Austin City Hall reporter's notebook: Samsung, evictions protections and a local democratic process overhaul

Austin City Hall (Christopher Neely/Community Impact Newspaper)
Austin City Hall (Christopher Neely/Community Impact Newspaper)

Austin City Hall (Christopher Neely/Community Impact Newspaper)

Samsung proposes $17 billion project but wants 100% property tax rebate in return

The biggest story this week was Community Impact Newspaper’s report that tech behemoth Samsung Semiconductor is eyeing Austin for its new chip manufacturing plant, which is estimated to cost $17 billion and bring nearly 2,000 high-paying jobs. Samsung already has a significant presence in Austin but in order to grow that presence, the company has asked the city for a 25-year, 100% city property tax reimbursement on its investment. Samsung has already turned down a 10-year, nearly $650 million economic incentive package offered by the city. Negotiations are ongoing. Samsung is also eyeing Phoenix, Arizona, Genesee County in upsate New York and South Korea for the project.

Eviction moratorium extended in Austin and Travis County through April 1

Austin Mayor Steve Adler and Travis County Judge Andy Brown announced Jan. 28 that the city and county’s prohibition on evictions for nonpayment of rent would extend through at least April 1. The eviction protections, which have been active in some form since March 2020, keep landlords from issuing notices to vacate to tenants who miss rent—a prerequisite to filing evictions with the courts. Although they maintain the necessity of the protections, local officials have expressed concern over the lengthy tenure of what was meant to be a short-term solution.

Austinites will vote whether to implement a strong mayor and ranked-choice voting system


The city clerk on Jan. 26 validated a petition submitted earlier in the month by Austinites for Progressive Reform, a PAC pushing massive reforms to Austin’s democratic system. The clerk said the petition submitted had more than the necessary 20,000 signatures needed to get petition questions on the ballot. The clerk’s validation means Austinites will vote whether to implement:

When Austinites will vote remains in question. State law allows the election to be held between May 1, 2021 and Nov. 8, 2022.

City Council moves forward with ‘probably unprecedented’ mayor pro tem choice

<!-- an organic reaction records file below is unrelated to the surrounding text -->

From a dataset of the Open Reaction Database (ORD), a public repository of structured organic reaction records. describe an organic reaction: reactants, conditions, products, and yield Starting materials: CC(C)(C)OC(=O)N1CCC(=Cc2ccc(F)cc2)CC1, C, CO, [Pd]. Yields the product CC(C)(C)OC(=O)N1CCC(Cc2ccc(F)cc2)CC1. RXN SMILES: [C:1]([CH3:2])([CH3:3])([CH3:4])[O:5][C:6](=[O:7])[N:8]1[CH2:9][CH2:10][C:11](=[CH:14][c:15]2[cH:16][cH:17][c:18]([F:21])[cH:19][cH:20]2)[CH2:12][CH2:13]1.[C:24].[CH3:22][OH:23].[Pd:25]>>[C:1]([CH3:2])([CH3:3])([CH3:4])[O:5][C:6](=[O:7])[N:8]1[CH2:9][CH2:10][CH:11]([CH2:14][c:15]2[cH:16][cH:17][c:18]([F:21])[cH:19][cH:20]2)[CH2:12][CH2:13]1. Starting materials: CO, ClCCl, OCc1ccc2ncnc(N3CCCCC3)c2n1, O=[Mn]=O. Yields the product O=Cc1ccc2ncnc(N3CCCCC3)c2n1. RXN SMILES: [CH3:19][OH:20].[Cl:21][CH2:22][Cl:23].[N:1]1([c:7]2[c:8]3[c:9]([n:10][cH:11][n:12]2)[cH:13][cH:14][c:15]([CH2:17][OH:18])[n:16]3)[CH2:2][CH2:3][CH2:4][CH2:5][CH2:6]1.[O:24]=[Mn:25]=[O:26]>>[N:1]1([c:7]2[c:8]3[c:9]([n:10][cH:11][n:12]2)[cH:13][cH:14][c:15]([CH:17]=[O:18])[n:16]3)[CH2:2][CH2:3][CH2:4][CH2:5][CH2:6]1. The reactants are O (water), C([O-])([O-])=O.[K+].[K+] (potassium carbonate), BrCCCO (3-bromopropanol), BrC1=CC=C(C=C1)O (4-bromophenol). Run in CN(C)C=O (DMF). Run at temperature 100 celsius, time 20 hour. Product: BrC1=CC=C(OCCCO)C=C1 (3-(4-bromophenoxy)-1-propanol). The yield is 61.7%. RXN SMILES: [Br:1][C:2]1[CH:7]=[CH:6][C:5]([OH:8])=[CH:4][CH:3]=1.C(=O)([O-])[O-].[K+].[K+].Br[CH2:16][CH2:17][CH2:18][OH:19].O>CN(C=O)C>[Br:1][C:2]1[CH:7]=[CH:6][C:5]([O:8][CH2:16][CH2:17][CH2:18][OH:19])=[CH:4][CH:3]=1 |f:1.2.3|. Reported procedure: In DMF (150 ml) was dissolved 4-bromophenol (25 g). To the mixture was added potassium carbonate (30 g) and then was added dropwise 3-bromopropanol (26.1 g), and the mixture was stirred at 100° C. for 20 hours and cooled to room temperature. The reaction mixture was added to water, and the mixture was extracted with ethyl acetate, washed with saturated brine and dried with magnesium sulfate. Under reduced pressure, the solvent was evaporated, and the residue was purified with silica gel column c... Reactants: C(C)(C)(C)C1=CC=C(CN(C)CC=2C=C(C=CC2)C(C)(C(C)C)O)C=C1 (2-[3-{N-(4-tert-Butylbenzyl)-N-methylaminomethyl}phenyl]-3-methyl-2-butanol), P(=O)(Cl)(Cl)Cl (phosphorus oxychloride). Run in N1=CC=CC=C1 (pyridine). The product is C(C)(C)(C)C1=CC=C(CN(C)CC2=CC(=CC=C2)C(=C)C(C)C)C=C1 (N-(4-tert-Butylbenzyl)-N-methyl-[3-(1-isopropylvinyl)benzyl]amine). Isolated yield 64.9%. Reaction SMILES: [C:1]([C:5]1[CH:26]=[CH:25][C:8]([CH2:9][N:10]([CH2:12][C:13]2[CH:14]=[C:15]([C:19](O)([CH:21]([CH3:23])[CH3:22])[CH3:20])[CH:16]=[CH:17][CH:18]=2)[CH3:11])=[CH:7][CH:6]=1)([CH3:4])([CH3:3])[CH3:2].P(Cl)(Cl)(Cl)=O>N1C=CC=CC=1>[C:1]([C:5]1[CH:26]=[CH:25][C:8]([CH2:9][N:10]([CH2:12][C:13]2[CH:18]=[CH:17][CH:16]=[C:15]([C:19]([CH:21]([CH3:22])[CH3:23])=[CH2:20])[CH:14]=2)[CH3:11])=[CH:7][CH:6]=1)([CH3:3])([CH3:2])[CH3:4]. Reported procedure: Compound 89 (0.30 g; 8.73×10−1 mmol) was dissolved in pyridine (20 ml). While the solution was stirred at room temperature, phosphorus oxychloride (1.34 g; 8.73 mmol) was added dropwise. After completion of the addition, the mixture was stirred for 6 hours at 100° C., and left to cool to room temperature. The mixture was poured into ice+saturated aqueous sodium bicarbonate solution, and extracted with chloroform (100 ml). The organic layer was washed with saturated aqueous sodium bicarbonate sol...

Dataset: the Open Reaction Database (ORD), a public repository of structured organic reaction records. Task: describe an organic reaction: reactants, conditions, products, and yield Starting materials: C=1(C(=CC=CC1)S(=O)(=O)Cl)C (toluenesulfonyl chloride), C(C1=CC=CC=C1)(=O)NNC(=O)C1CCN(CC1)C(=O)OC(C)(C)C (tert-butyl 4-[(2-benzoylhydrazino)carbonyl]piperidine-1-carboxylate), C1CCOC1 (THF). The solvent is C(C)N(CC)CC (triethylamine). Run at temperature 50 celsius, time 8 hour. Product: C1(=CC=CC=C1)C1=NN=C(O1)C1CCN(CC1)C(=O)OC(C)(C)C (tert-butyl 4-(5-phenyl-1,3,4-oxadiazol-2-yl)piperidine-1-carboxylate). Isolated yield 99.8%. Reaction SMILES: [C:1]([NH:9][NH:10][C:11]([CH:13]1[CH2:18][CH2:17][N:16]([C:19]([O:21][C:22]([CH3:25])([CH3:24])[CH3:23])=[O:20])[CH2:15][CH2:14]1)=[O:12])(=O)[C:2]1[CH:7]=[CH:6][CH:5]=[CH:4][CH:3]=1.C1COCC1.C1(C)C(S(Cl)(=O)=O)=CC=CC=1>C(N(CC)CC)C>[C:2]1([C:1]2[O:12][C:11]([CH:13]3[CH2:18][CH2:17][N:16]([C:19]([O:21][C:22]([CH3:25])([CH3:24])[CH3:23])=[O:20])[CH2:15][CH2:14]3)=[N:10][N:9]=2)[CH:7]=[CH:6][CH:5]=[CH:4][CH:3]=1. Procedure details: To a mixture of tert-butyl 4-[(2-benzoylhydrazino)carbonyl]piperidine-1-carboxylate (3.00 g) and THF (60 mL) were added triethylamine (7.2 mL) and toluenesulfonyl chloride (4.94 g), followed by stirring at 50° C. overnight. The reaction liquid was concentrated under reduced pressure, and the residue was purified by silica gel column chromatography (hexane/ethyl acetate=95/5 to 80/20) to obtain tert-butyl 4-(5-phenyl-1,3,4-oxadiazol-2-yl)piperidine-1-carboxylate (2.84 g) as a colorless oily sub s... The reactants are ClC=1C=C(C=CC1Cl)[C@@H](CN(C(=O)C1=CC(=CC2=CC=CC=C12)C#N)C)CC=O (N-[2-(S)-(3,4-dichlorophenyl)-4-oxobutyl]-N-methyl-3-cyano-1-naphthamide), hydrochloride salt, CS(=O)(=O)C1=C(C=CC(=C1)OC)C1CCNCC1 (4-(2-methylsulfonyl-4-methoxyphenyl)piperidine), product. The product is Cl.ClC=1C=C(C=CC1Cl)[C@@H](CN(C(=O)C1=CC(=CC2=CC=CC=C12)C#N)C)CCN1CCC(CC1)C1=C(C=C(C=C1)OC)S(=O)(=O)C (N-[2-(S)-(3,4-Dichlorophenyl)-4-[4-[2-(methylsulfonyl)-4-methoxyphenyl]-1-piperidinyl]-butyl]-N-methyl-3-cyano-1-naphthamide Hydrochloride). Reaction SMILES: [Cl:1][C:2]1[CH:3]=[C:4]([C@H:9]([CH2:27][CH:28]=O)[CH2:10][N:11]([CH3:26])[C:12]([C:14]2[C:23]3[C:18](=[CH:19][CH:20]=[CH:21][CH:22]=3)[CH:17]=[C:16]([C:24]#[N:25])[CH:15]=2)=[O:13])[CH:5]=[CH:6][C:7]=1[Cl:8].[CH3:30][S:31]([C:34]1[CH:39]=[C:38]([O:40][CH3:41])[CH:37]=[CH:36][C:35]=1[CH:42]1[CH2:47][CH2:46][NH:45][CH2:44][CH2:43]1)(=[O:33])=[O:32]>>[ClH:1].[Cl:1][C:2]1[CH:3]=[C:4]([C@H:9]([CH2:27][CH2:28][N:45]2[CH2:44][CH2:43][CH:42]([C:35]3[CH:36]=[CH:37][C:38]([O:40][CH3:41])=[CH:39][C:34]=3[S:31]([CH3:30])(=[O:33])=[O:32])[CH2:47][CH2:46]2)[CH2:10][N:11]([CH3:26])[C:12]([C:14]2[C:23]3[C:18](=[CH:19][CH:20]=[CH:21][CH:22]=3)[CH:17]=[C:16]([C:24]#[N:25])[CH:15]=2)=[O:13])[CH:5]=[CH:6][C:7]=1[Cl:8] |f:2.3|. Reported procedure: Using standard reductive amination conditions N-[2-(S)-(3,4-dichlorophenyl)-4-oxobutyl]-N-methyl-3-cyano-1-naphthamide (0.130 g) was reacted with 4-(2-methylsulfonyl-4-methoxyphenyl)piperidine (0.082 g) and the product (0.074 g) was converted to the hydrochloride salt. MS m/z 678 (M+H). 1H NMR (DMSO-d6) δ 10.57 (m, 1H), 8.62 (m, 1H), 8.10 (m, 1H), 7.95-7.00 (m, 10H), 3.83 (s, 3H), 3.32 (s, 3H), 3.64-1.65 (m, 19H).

City Council Jan. 27 resolved the drama around picking former Mayor Pro Tem Delia Garza’s successor. District 1 City Council Member Natasha Harper-Madison will serve as the city’s mayor pro tem through 2021 and District 10 City Council Member Alison Alter will serve in the role through 2022. The split-term decision follows weeks of campaigning by a handful of City Council members for the role, which gave the traditionally non-controversial choice of mayor pro tem a heightened level of political intrigue.

City Council secures one hotel, postpones decision on another for homeless shelter conversion

City Council voted unanimously to purchase the Texas Bungalows Hotel & Suites, at 1311 Burnet Road, Austin, for $6.7 million as part of its strategy to convert hotels and motels into transitional housing for its growing homeless population. City Council postponed by one week purchasing a second hotel, the Candlewood Suites at 10811 Pecan Park Blvd in Northwest Austin. A majority of City Council supports the purchase but decided to give new City Council Member Mackenzie Kelly, whose district surrounds the hotel, more time to speak with her constituents. City Council will vote on the $9.2 million purchase on Feb. 4.

City-owned Red River tower project moves forward

City Council gave staff the go-ahead to begin negotiations with Austin-based developer Aspen Heights Partners on the development of the city-owned, 1.7-acre tract at 1215 Red River St. City Council reacquired development rights to the property in 2016 following HealthSouth’s departure. The location has long-represented a rare opportunity for the city to intentionally place affordable housing in the increasingly unaffordable downtown area. City Council told staff to prioritize affordable housing, affordable childcare and a live music venue in the negotiation with the developer.

—Christopher Neely, Austin City Hall reporter